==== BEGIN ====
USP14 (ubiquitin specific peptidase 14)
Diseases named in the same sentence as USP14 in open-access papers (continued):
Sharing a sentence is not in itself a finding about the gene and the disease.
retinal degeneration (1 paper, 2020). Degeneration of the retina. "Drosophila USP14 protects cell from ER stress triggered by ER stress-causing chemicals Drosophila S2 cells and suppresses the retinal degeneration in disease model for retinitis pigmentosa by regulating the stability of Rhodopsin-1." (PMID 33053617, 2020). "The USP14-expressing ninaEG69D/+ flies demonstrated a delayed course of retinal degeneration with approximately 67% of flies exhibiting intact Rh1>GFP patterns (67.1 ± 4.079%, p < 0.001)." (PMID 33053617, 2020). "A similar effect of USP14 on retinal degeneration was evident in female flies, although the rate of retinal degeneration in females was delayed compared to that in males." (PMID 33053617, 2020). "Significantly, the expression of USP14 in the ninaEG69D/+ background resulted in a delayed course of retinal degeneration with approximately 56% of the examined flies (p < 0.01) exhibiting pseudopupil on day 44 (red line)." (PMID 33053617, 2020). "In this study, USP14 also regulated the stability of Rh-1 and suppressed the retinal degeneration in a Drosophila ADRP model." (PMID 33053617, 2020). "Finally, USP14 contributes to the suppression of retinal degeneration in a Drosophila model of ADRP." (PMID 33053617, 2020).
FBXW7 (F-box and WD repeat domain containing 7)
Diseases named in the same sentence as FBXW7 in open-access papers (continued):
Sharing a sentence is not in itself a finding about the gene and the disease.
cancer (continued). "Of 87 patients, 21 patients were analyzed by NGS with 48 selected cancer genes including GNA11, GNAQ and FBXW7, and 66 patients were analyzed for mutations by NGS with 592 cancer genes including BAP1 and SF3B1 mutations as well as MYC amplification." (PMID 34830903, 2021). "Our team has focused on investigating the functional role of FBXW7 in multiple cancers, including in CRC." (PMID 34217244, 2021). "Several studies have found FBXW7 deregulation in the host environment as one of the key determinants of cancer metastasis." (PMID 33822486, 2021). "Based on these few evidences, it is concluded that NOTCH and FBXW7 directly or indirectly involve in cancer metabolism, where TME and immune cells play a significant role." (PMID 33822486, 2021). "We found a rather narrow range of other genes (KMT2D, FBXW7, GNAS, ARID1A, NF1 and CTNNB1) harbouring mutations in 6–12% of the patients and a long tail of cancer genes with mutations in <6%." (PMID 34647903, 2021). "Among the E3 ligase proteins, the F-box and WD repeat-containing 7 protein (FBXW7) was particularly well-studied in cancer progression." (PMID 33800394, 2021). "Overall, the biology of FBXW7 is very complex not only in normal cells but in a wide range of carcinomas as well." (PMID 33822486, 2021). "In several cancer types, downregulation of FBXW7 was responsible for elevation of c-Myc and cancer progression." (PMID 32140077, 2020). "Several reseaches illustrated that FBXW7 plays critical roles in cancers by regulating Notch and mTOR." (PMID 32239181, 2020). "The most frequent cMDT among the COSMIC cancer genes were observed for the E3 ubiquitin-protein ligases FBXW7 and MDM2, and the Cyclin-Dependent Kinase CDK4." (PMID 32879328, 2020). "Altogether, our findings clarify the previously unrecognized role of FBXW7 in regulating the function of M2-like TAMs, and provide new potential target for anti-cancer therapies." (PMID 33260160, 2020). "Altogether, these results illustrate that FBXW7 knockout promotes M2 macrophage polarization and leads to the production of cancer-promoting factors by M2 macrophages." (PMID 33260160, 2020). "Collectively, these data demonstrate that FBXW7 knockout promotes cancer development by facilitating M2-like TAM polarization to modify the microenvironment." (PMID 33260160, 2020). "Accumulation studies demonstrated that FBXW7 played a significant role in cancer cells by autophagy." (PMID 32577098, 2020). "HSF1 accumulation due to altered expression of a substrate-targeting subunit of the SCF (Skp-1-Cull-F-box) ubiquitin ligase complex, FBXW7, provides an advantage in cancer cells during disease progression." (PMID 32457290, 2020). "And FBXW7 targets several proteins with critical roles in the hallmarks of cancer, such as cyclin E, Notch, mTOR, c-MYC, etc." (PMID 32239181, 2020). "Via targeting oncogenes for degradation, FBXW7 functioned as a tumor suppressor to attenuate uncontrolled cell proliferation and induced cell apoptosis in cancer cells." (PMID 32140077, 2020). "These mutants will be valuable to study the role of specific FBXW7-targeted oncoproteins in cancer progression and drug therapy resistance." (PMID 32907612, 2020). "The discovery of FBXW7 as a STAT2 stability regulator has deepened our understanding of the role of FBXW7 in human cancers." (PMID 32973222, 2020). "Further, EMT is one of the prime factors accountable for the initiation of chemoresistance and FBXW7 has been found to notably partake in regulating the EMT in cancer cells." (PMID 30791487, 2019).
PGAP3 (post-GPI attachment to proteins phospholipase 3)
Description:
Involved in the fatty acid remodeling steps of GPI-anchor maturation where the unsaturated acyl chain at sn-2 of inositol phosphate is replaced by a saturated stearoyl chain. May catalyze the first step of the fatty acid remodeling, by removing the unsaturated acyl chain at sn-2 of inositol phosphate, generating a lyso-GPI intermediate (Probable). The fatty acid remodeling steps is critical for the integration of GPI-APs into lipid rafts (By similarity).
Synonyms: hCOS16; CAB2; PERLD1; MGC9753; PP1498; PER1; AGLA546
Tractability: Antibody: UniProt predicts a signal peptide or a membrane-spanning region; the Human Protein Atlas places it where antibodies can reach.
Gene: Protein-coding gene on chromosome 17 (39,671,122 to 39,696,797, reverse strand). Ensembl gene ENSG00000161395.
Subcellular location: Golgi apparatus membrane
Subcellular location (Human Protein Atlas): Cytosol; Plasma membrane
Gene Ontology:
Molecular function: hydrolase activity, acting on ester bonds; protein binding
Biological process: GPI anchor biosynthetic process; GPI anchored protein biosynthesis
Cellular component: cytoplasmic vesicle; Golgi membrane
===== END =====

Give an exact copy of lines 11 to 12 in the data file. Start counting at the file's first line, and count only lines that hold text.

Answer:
Involved in the fatty acid remodeling steps of GPI-anchor maturation where the unsaturated acyl chain at sn-2 of inositol phosphate is replaced by a saturated stearoyl chain. May catalyze the first step of the fatty acid remodeling, by removing the unsaturated acyl chain at sn-2 of inositol phosphate, generating a lyso-GPI intermediate (Probable). The fatty acid remodeling steps is critical for the integration of GPI-APs into lipid rafts (By similarity).
Synonyms: hCOS16; CAB2; PERLD1; MGC9753; PP1498; PER1; AGLA546